How to Understand Pennsylvania’s Special Election—From Someone Who Lives There

The possibility of a Lamb upset has very little to do with the president.

Democratic congressional candidate Conor Lamb talks with supporters at a rally on Tuesday March 6, 2018 in Pittsburgh. Jeff Swensen/Getty Images

On Tuesday a special election will be held in the South suburbs of Pittsburgh to fill the Congressional seat vacated by the resignation of Tim Murphy, the eight-term Republican mainstay. Donald Trump beat Hillary Clinton in the district by 20 points.

The Democrat, Conor Lamb, is in striking distance and just may defeat the Republican, Rick Saccone. I grew up in the district and now live a few miles away. I hate to burst everyone’s we-gotcha-this-time-Trump bubble, but the possibility of a Lamb upset has very little to do with the president.

There is a large Republican elephant in the room and it is not Trump. It is Tim Murphy. During his divorce proceedings last year, a text message exchange between him and his mistress was published by the Pittsburgh Post-Gazette.

The mistress wrote to Murphy: “You have zero issue posting your pro-life stance all over the place when you had no issue asking me to abort our unborn child just last week when we thought that was one of the options.”

Murphy responded, “I get what you say about my March for life messages. I’ve never written them. Staff does them. I read them and winced. I told staff don’t write any more. I will.”

The texts reveal a top down political cynicism that still stings. For the Republican rank and file, this is no time to mount a culture war. The people who make Murphy wince may be sitting out this election. Subtract five to 10 points from Trump’s margin for that.

Take another five to 10 points off Trump’s margin because the person the Democrats are running is not Hillary Clinton. He is, in the great sliding scale of Democratic politics, the opposite.

His name is Conor Lamb, which means a lot. Everybody likes the Lambs. If you went to a local pub in the ’80s or ’90s to hear Irish music, chances are you were entertained by Jimmy Lamb, his uncle. Mike Lamb, another uncle, is the Pittsburgh city controller, an important elected position. He will be front and center at next week’s St. Patrick’s Day parade, as he is every year.

Conor himself is a former Marine, a graduate of the University of Pennsylvania and its law school, and a former federal prosecutor. He looks and acts more like a Kennedy than the Kennedy the Democrats trotted out to respond to Trump’s State of the Union.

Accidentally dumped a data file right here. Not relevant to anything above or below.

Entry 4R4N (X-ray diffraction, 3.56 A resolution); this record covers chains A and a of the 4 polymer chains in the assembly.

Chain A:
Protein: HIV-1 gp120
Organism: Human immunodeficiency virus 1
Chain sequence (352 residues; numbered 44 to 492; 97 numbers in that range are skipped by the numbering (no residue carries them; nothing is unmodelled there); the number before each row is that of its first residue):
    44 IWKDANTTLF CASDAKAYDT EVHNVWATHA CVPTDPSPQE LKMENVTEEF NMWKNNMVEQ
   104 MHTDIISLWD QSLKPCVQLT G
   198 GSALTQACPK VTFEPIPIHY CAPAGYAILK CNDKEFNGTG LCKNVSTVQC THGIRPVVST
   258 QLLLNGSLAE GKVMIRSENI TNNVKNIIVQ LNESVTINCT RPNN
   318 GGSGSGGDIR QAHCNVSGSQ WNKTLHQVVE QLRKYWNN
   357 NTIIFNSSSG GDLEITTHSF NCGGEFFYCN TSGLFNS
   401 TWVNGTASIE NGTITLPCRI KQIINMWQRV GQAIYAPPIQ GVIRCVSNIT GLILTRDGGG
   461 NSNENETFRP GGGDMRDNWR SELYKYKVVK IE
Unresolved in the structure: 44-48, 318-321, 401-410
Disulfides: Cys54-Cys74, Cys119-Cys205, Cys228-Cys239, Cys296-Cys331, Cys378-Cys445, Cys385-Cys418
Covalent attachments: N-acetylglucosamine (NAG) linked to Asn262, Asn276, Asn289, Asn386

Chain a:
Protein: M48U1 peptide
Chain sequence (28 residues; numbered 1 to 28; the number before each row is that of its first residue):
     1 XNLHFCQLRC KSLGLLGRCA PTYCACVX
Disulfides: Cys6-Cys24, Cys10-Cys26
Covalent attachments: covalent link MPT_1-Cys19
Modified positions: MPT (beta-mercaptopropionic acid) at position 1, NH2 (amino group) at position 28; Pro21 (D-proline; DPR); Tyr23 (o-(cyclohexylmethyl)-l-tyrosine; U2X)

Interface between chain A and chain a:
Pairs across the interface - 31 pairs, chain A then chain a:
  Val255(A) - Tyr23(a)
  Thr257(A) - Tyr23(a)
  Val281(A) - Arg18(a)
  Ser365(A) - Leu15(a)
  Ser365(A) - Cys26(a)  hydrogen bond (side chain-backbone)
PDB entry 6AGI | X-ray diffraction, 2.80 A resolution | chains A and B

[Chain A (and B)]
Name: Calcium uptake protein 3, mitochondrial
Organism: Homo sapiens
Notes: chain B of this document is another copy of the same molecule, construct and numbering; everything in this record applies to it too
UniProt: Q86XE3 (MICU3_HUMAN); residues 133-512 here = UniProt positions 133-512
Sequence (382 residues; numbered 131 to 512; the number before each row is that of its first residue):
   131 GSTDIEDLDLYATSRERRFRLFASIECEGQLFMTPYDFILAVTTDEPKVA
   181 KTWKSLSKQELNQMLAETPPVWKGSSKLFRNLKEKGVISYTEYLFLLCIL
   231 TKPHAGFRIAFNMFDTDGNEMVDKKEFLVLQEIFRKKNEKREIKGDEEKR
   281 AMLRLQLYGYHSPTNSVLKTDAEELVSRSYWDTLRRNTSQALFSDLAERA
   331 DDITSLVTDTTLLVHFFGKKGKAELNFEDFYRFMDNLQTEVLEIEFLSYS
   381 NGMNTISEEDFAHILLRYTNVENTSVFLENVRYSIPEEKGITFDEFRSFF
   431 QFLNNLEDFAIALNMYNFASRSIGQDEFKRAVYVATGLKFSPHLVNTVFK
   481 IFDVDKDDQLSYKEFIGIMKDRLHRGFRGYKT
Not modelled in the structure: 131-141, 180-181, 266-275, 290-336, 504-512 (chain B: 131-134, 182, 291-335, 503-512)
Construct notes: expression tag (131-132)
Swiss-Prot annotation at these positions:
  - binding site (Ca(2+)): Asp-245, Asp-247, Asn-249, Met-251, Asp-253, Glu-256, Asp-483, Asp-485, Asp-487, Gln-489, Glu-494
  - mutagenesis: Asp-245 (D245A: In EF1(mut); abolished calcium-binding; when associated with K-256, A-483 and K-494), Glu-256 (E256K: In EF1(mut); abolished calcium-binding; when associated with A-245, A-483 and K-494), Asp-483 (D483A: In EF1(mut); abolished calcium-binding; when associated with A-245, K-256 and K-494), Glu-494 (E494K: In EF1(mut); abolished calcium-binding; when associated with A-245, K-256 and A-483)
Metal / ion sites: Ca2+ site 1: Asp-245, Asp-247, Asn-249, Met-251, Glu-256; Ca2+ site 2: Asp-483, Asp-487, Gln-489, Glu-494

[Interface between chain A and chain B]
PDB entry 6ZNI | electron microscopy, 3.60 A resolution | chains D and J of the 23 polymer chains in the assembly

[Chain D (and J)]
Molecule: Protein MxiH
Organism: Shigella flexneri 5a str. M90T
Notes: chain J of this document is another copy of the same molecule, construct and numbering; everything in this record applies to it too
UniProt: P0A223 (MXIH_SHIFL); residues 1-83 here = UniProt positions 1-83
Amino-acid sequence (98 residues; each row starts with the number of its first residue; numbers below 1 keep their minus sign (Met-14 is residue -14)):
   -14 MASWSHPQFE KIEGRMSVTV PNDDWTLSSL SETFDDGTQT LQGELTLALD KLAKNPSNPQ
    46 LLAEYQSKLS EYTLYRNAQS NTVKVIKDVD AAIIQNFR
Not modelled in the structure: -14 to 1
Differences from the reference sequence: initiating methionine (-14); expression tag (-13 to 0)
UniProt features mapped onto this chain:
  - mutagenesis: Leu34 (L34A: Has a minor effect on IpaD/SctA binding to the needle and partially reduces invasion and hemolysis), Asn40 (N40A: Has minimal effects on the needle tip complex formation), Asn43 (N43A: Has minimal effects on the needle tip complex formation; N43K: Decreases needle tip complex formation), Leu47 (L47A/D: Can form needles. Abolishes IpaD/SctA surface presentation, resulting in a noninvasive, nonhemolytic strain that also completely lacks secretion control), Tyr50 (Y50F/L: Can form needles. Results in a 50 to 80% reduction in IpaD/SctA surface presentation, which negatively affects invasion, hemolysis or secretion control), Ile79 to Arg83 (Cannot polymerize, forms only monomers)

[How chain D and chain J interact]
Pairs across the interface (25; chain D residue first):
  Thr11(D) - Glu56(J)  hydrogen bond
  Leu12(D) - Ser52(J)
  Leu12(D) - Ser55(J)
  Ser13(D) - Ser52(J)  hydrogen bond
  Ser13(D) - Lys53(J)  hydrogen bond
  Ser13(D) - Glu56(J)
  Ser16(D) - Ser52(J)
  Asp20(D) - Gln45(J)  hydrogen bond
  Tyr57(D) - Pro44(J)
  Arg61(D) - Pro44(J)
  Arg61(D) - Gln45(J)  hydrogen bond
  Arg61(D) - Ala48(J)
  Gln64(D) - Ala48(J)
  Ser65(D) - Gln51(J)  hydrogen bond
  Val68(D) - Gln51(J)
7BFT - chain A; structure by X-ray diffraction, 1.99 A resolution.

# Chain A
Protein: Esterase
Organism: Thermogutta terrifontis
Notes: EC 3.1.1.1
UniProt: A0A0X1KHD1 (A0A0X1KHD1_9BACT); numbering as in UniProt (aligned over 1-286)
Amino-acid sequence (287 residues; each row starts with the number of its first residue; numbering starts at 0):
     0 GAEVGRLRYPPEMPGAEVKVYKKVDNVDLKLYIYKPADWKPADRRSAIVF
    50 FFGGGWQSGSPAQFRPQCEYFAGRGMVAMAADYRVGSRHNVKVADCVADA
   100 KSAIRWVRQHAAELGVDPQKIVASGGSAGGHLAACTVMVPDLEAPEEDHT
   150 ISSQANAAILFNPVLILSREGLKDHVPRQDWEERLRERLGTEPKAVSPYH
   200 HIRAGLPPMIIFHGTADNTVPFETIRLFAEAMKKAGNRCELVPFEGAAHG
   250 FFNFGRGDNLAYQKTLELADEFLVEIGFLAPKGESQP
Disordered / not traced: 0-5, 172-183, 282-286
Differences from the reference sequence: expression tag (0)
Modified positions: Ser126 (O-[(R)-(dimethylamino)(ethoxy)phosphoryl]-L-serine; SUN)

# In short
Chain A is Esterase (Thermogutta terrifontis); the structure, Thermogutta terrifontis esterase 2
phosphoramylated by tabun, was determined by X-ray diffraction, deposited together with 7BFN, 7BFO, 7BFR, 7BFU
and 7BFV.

Some of Saccone’s political support, including pervasive radio advertisements that play off the name “Lamb” with a soundtrack of bleating, seek to demean his opponent. Which has backfired.

This is what happens when you place Trumpism in the hands of the high-powered political experts whom he ignored to win the presidential election. They look at Trump’s taunts of “Crooked Hillary” and his abrasive tweets, and they think that’s what Trump voters must want.

People lined up behind Trump and his tweets because they thought his opponents had it coming. Trump was given credit for his audacity in his take down of Washington insiders.

It is a minstrelization of Trump voters to expect them to line up behind a candidate who bleats at Conor Lamb. There are legitimate reasons to criticize Lamb obscured by the disconnected taunt. Take another five to 10 points off Trump’s margin in Saccone’s race for that.

Then there is the Republican candidate himself. Conventional wisdom says take points away from Saccone for a lack of political skill that is most apparent in the national spotlight he finds himself under.

I’m not going to do that. While Conor Lamb would crush Rick Saccone in any election that measures stature—for instance, parish council or school board—this is the United States Congress.

Voters are staked to national issues that the candidates have little to do with, other than as a single vote out of hundreds. Enough people in Pittsburgh would get enough of a kick out of sending a guy with a Larry Bird mustache to Congress that Saccone’s relative quirkiness may not matter.

Whatever the result, one thing that you will not hear on Wednesday is that Trump helped Saccone. But he did. There is a core of support in Pittsburgh that now more than ever wants to show solidarity with the president.

If Saccone wins, it will be because Trump supporters showed up to vote for him. Take it from someone who lives here. How to Understand Pennsylvania’s Special Election—From Someone Who Lives There